[Commentary] Current status and challenges of sustainable investment.

In recent years, the sustainability of corporate activities has become more and more important and more companies are disclosing non-financial information with reference to ESG-related international standards and other standards. But how is this vast amount of information being captured and reflected in actual investment? In this issue, we focus on the current state of international 'sustainable investment' and the challenges it faces.

Table of contents:
Seven methods of sustainable investment.
Current status of sustainable investment
Issues surrounding sustainable investment and ESG management
 Effort to disclose information
 Deviation from the actual situation
 Difficulties in evaluation

Seven methods of sustainable investment.

What type of investment does sustainable investment refer to in the first place? Terms such as sustainable investment, impact investment and ESG investment are used rather vaguely and it is often difficult to clearly explain the differences between them.

In this article, the discussion is based on the seven methods defined by the Global Sustainable Investment Alliance (GSIA), an international organisation promoting sustainable investment.

impact investmentInvestment for positive social and environmental impact
Measurement and reporting of impact and proof of investor intent is required.
Positive/best-in-class screeningInvestments in sectors, companies and projects that demonstrate good and above specified threshold ESG performance within the industry
Sustainability and thematic investmentInvestment in themes and assets that contribute to sustainable environmental and social solutions (e.g. sustainable agriculture, gender equality).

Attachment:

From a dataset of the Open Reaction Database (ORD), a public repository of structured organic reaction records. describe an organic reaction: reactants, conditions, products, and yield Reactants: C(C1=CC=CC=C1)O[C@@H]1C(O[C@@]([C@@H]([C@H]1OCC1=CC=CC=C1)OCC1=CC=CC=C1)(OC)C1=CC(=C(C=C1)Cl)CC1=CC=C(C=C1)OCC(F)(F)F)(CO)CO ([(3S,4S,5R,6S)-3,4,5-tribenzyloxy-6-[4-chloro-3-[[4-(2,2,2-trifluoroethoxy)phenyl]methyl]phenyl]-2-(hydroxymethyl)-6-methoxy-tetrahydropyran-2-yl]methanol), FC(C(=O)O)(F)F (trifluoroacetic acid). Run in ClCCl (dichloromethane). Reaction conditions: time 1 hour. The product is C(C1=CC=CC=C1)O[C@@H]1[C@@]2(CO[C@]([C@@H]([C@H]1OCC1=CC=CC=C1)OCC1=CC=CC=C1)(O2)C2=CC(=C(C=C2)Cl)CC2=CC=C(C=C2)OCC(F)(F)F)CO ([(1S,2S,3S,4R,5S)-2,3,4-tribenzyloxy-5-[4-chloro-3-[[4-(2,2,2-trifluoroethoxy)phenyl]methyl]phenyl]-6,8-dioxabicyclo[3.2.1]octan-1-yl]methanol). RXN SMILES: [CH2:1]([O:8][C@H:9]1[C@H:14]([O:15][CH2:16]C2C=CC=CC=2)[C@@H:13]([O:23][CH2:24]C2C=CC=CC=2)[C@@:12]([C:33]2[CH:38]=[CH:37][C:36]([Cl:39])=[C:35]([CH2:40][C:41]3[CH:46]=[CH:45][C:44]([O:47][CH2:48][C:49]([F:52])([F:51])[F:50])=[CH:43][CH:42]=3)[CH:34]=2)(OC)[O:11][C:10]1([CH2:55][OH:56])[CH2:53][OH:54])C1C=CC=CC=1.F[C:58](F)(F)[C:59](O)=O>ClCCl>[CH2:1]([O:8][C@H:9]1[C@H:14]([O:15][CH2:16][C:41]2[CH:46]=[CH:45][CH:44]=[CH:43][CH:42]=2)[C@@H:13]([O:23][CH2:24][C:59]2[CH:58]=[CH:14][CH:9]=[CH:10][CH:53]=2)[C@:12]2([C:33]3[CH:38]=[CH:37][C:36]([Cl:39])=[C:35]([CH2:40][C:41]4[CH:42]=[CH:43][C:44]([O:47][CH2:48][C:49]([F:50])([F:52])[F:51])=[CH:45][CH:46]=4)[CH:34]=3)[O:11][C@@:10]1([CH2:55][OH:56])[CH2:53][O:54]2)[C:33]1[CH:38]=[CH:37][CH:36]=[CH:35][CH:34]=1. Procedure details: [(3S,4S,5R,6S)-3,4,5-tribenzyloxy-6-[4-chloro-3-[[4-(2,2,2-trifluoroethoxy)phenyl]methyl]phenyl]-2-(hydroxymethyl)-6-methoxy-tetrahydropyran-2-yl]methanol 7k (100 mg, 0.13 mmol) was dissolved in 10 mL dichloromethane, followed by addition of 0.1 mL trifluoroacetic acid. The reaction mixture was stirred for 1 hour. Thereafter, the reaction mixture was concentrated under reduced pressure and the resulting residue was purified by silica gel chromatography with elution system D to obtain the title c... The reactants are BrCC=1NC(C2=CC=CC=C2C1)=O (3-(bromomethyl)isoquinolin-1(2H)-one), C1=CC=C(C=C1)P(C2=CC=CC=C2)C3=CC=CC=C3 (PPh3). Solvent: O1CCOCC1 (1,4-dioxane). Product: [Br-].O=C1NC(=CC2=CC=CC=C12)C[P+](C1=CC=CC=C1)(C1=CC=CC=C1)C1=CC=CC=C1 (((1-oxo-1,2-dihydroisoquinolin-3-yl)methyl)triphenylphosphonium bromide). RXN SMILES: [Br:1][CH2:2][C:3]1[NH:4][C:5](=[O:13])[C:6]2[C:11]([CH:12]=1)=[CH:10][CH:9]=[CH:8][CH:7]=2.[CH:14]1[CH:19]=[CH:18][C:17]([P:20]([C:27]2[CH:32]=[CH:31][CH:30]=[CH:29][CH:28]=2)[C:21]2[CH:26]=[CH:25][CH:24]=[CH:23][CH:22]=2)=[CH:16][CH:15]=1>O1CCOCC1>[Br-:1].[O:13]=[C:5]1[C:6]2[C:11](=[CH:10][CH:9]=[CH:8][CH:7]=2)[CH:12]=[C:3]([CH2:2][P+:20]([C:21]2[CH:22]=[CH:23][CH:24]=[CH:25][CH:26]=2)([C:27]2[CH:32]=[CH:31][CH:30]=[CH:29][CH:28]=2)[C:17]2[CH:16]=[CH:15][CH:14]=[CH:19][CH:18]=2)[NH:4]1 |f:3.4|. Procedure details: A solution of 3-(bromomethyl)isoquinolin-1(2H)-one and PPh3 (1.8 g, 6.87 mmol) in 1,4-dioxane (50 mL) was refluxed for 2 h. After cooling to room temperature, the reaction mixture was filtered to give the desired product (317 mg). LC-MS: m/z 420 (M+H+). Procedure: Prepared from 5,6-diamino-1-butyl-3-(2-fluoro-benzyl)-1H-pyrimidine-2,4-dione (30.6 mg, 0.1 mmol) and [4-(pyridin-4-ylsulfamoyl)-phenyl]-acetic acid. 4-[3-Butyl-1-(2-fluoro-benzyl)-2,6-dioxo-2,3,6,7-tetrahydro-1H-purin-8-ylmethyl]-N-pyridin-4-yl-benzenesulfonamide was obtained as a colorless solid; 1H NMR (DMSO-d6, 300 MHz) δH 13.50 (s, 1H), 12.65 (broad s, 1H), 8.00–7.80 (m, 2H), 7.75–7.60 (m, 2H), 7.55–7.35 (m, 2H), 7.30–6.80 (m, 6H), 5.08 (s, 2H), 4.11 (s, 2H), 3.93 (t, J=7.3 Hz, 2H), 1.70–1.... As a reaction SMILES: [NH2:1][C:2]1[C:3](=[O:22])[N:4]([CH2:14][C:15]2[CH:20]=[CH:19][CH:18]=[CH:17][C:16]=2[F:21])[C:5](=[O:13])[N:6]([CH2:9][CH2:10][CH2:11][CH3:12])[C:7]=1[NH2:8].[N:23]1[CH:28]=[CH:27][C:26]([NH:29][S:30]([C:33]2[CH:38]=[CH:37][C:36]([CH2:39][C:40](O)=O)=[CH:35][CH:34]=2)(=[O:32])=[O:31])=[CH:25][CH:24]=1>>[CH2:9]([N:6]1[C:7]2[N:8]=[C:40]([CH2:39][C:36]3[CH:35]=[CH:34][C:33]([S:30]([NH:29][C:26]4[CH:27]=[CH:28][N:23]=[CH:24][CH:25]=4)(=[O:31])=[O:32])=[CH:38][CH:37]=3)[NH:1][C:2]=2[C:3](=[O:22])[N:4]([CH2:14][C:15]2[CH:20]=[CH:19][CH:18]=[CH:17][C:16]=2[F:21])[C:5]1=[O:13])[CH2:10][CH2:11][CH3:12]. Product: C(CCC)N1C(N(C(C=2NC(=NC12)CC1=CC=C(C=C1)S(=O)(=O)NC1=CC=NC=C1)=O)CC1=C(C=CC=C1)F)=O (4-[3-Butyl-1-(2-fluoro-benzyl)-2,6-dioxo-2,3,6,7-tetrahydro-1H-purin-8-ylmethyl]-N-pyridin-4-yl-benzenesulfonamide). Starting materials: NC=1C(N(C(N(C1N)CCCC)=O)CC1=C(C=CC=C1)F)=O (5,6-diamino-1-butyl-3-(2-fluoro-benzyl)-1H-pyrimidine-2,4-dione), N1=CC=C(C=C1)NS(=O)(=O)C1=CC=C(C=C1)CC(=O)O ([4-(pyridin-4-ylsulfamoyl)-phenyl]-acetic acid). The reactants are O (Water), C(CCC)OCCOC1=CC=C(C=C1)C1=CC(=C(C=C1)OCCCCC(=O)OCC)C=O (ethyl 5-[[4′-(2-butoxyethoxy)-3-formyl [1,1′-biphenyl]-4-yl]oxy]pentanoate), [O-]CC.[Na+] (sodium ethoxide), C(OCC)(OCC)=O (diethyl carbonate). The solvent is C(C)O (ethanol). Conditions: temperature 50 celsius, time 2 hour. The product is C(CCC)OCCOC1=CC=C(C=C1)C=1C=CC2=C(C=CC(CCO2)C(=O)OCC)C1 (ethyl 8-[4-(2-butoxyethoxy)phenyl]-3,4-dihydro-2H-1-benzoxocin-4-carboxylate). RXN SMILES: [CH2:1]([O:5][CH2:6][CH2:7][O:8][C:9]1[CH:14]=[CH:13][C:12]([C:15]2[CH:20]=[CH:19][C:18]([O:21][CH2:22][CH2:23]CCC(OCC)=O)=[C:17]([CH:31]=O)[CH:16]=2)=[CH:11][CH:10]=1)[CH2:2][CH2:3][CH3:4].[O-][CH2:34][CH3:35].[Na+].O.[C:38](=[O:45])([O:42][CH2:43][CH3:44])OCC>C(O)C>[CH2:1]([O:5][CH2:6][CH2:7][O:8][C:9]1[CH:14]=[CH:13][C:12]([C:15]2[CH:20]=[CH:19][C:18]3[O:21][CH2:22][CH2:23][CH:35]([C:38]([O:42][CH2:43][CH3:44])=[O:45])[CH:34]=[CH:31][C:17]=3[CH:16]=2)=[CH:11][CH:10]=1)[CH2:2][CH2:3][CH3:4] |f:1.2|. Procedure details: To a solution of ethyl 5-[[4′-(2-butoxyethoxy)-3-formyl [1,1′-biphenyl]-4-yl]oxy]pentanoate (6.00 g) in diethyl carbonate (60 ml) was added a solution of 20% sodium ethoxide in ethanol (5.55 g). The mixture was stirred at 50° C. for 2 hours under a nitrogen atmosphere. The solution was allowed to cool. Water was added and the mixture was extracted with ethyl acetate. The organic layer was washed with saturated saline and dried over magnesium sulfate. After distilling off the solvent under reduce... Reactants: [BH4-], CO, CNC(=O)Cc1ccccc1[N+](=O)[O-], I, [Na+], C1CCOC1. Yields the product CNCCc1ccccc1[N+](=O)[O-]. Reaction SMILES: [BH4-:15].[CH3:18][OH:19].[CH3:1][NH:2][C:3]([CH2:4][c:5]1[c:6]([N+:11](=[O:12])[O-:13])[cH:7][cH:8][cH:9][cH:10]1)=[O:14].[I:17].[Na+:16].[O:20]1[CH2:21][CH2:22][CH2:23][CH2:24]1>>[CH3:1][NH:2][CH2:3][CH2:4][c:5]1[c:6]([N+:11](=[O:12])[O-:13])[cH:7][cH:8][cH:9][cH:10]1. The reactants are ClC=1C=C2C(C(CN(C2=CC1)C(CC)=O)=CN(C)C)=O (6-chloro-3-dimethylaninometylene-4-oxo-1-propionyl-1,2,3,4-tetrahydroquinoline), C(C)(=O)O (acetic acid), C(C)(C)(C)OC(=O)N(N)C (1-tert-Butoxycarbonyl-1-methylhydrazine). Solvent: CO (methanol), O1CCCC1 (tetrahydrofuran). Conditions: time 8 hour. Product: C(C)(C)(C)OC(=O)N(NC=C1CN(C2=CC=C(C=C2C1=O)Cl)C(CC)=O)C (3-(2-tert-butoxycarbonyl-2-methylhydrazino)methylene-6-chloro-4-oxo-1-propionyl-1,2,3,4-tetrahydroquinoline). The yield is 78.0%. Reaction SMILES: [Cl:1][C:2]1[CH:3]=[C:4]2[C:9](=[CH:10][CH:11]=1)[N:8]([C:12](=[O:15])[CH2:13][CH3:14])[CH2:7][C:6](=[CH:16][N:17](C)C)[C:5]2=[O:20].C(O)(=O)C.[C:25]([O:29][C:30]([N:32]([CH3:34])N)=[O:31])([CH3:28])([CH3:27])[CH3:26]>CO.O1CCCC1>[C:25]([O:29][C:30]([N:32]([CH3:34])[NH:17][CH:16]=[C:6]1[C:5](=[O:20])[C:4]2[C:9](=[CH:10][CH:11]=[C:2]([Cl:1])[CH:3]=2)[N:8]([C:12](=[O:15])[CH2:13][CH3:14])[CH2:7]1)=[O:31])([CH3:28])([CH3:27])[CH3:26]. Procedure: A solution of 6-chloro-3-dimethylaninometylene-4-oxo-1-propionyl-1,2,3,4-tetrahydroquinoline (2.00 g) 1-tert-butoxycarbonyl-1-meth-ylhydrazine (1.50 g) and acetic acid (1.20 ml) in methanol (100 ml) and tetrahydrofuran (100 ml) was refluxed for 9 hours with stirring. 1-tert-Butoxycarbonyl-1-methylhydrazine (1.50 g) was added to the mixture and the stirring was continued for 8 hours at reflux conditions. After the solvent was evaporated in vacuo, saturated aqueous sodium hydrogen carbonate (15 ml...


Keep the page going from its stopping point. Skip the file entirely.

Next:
Code-based screening.Screening according to compliance with international norms, such as standards issued by the UN, ILO and OECD.
negative screeningExclusion of certain sectors, companies, countries, etc. from funds or portfolios, depending on the products or business activities that are deemed not to be investment-eligible (e.g. arms manufacturing, animal testing).
ESG integrationAn investment approach that systematically and explicitly incorporates environmental, social and governance factors into financial analysis with the aim of improving risk-adjusted returns.
Corporate engagement and voting rightsUsing investors' rights to influence corporate behaviour through communication with management and voting rights

Table 1 : Sustainable investment instruments
 (Source:Definitions for Responsible Investment ApproachesPrepared by the author from [1])

Non-financial information disclosed by companies can be used in a number of ways, including when it is used to compare companies with their peers (positive/best-in-class screening), when compliance with codes is checked (code-based screening) and when initiatives are evaluated in various ways (e.g. sustainability theme investment). There are A combination of these methods is used in actual investment products and investment strategies, with the proportion of these methods showing a trend that varies from region to region and year to year.

Current status of sustainable investment

Although the growing focus on sustainable investment would seem to indicate that investment balances are increasing globally, this is not necessarily the case. The graph shows sustainable investment balances for each country and region according to the Global Sustainable Investment Review published by the GSIA.

Figure 1: Sustainable investment balances
  (Source:Global Sustainable Investment Review 2022Prepared by the author from)

The figure shows a marked decline in the US data between 2020 and 2022. This reflects a change in survey methodology, with many ESG integrations no longer being counted, which had accounted for the majority of US sustainable investments until the 2020 survey. While it is possible to attribute this result simply to the change in standards, it is also possible that products with ambiguous realities may have been treated as sustainable investments in the past. The fact that different countries and regions have different evaluation bodies also complicates the overall picture.

Meanwhile, the balance of investment in Japan has been growing consistently. According to a survey by the Japan Sustainable Investment Forum (JSIF), the total value of sustainable investment exceeded 537 trillion yen at the end of March 2023 [2].

Differences between countries can also be seen in the breakdown of sustainable investment. Figure 2 shows the percentage of sustainable investment by method in Japan, Australia/New Zealand, Canada and the USA.

Figure 2: Breakdown of sustainable investment in different countries
 (Source:Global Sustainable Investment Review 2022)